The identification of idiomatic writing for the horn /

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Photocopy. Thesis (D.M.A.)--University of Wisconsin--Madison, 1986. Includes bibliographical references (p. 143-150).

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... Na primeira investigação encontrada relativamente à escrita idiomática para trompa (Horton, 1986) aborda um espetro alargado de instrumentos, que vão desde a trompa natural passando pelas primeiras trompas com chaves até às trompas duplas, triplas e descant. Importa destacar que a investigação foi orientada por Douglas Hill (*1946) que, entre outras publicações, é autor de uma das referências mais importantes relativamente às chamadas extended techniques da trompa (Hill, 1996). ...
... Portanto, torna-se evidente a necessidade de uma investigação mais aprofundada nesta área a fim de continuar o trabalho iniciado por (Horton, 1986), tomando porém um rumo diferente, no sentido de se poder identificar quais os elementos que tornam uma obra escrita de forma idiomática para trompa. ...
... O presente projeto visa, numa primeira instância, tentar clarificar o significado da expressão escrita idiomática para trompa. Horton (1986) concluiu ser possível identificar a escrita "trompística," contudo, não os elementos que a constituem. Assim sendo é, exatamente, deste ponto que a presente investigação se propõe partir. ...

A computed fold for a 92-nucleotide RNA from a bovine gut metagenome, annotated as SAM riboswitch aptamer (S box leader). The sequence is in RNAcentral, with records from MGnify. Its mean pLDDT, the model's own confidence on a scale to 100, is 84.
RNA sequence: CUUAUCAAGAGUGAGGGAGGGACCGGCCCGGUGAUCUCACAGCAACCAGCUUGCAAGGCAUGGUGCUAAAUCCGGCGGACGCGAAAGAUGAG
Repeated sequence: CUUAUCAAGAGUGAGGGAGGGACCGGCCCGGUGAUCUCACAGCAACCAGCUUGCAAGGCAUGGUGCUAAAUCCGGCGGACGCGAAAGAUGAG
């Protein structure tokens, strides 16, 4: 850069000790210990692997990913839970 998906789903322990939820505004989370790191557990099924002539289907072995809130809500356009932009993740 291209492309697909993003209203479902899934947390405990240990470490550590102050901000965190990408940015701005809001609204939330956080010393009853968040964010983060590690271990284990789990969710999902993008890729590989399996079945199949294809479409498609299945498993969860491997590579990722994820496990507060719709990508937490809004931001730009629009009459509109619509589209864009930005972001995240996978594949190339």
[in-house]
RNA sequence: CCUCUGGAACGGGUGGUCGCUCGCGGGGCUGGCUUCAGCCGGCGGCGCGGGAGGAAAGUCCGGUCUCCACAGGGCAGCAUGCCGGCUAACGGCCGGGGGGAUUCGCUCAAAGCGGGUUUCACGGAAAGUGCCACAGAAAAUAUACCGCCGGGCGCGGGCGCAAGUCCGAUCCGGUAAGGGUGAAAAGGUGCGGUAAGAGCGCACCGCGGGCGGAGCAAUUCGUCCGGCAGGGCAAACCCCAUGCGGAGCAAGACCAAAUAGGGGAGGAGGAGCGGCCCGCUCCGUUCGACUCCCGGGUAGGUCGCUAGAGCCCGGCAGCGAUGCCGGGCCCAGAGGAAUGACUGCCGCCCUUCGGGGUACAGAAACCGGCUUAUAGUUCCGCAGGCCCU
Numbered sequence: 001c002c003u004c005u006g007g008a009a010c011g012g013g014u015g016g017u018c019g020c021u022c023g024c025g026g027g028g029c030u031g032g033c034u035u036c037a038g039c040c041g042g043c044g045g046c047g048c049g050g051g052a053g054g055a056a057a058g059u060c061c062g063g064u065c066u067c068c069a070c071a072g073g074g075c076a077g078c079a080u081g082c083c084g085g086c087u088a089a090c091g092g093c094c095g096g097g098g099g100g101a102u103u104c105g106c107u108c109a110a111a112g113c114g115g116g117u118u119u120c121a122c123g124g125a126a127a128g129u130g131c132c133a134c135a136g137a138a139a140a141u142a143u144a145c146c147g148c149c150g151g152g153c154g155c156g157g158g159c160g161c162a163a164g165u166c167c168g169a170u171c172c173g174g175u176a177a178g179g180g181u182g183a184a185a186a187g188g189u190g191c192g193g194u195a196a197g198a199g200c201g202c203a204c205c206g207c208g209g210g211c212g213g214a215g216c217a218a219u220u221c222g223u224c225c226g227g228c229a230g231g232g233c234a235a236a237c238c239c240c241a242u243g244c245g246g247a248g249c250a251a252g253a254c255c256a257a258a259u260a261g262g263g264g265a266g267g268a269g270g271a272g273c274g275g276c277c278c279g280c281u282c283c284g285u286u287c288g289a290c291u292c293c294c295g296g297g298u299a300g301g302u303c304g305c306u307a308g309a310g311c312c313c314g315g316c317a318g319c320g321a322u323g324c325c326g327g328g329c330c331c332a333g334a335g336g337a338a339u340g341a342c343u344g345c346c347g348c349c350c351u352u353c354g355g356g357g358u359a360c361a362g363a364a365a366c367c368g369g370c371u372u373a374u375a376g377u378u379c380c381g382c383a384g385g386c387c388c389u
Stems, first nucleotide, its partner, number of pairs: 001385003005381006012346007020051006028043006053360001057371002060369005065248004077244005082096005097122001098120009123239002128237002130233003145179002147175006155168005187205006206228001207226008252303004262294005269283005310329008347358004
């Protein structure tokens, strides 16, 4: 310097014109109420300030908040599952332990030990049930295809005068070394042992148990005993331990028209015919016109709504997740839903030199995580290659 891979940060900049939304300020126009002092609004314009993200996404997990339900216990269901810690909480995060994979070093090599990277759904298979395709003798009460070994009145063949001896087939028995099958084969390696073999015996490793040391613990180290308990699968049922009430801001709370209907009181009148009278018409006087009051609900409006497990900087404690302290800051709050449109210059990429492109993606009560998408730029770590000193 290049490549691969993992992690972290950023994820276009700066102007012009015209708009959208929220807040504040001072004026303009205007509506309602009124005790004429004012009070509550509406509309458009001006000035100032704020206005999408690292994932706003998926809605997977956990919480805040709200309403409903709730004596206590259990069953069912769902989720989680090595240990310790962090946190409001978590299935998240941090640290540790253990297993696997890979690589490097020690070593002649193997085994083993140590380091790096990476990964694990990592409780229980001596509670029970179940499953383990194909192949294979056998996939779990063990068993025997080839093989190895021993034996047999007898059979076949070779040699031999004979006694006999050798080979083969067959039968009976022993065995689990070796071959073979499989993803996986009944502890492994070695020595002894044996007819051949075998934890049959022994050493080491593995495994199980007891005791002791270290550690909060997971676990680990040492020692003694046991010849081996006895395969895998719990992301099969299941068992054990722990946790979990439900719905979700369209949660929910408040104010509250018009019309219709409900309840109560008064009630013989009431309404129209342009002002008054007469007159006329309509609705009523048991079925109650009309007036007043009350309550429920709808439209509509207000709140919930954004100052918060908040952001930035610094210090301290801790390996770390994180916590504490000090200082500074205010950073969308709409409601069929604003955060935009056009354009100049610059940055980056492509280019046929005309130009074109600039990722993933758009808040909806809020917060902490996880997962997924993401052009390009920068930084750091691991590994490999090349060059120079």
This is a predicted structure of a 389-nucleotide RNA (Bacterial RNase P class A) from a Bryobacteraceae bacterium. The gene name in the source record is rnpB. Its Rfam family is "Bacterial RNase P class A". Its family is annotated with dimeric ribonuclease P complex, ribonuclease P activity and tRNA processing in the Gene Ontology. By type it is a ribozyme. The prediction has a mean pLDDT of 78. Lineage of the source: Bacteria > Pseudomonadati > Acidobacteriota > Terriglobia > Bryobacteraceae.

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Definition and analysis of the idiomatic elements found on selected works composed by horn players This research aims to define the elements that make a piece idiomatically written for the horn. On the contrary to Horton (1986) that was able to identify truly hornistic writing but not its components, the current research followed her steps, using a different approach that allowed to identify those components. To accomplish it, it was made at first, a short historic overview that observed a horn players tradition up to the end of the XIX century, vanishing meanwhile, and raising again in the last 50 years. After identifying the components that are defined by the sources as idiomatic, these were validated on a selection of pieces composed by Cláudio Barruma, Fernando Morais, Jeffrey Agrell, João Gaspar, Kerry Turner, and Ricardo Matosinhos, all horn players, which means, that they are the native speakers of the hornistic idiom. Music composition was used here as a research methodology and the researcher included himself as a study object, answering to the challenge released by Hill (2001) who believes in the triangle of musical wholeness, that consists of Composition, Performance, and Teaching. The research proved that some components were not clear, and that there were sometimes mistakes on the bibliographic sources used by composers. The information of these sources is presented briefly, giving to the composer the information but not the tools for using it. In this research, the information is systematically presented, allowing horn players and composers to use the same source. With the comprehensive cross-checking of the instrumentation, orchestration, and notation sources with the opinion of horn players, an important step was given to narrowing the gap between performance and composition.